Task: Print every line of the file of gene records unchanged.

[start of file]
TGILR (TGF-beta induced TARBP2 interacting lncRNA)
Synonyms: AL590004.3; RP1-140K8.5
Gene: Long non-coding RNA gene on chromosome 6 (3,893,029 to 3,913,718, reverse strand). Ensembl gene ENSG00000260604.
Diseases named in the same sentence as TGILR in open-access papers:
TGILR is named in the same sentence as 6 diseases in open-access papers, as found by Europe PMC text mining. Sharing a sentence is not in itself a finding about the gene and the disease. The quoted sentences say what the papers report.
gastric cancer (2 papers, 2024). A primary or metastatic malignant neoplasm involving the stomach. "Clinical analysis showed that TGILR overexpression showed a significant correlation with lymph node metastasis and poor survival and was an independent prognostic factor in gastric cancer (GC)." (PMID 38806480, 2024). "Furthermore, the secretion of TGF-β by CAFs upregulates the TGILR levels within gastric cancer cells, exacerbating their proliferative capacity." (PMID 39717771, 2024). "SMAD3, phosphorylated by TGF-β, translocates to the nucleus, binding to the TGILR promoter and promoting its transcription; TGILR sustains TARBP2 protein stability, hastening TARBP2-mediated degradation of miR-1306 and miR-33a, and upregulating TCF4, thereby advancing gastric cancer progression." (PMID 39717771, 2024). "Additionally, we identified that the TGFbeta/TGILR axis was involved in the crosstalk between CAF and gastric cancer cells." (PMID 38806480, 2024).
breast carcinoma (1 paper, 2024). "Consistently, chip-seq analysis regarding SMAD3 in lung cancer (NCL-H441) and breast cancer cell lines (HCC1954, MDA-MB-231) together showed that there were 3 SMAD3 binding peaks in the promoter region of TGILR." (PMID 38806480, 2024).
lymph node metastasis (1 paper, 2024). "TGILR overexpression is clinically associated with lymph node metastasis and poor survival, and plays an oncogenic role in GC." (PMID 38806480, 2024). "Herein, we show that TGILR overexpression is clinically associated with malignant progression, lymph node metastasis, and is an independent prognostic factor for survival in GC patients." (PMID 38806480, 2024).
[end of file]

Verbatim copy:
TGILR (TGF-beta induced TARBP2 interacting lncRNA)
Synonyms: AL590004.3; RP1-140K8.5
Gene: Long non-coding RNA gene on chromosome 6 (3,893,029 to 3,913,718, reverse strand). Ensembl gene ENSG00000260604.
Diseases named in the same sentence as TGILR in open-access papers:
TGILR is named in the same sentence as 6 diseases in open-access papers, as found by Europe PMC text mining. Sharing a sentence is not in itself a finding about the gene and the disease. The quoted sentences say what the papers report.
gastric cancer (2 papers, 2024). A primary or metastatic malignant neoplasm involving the stomach. "Clinical analysis showed that TGILR overexpression showed a significant correlation with lymph node metastasis and poor survival and was an independent prognostic factor in gastric cancer (GC)." (PMID 38806480, 2024). "Furthermore, the secretion of TGF-β by CAFs upregulates the TGILR levels within gastric cancer cells, exacerbating their proliferative capacity." (PMID 39717771, 2024). "SMAD3, phosphorylated by TGF-β, translocates to the nucleus, binding to the TGILR promoter and promoting its transcription; TGILR sustains TARBP2 protein stability, hastening TARBP2-mediated degradation of miR-1306 and miR-33a, and upregulating TCF4, thereby advancing gastric cancer progression." (PMID 39717771, 2024). "Additionally, we identified that the TGFbeta/TGILR axis was involved in the crosstalk between CAF and gastric cancer cells." (PMID 38806480, 2024).
breast carcinoma (1 paper, 2024). "Consistently, chip-seq analysis regarding SMAD3 in lung cancer (NCL-H441) and breast cancer cell lines (HCC1954, MDA-MB-231) together showed that there were 3 SMAD3 binding peaks in the promoter region of TGILR." (PMID 38806480, 2024).
lymph node metastasis (1 paper, 2024). "TGILR overexpression is clinically associated with lymph node metastasis and poor survival, and plays an oncogenic role in GC." (PMID 38806480, 2024). "Herein, we show that TGILR overexpression is clinically associated with malignant progression, lymph node metastasis, and is an independent prognostic factor for survival in GC patients." (PMID 38806480, 2024).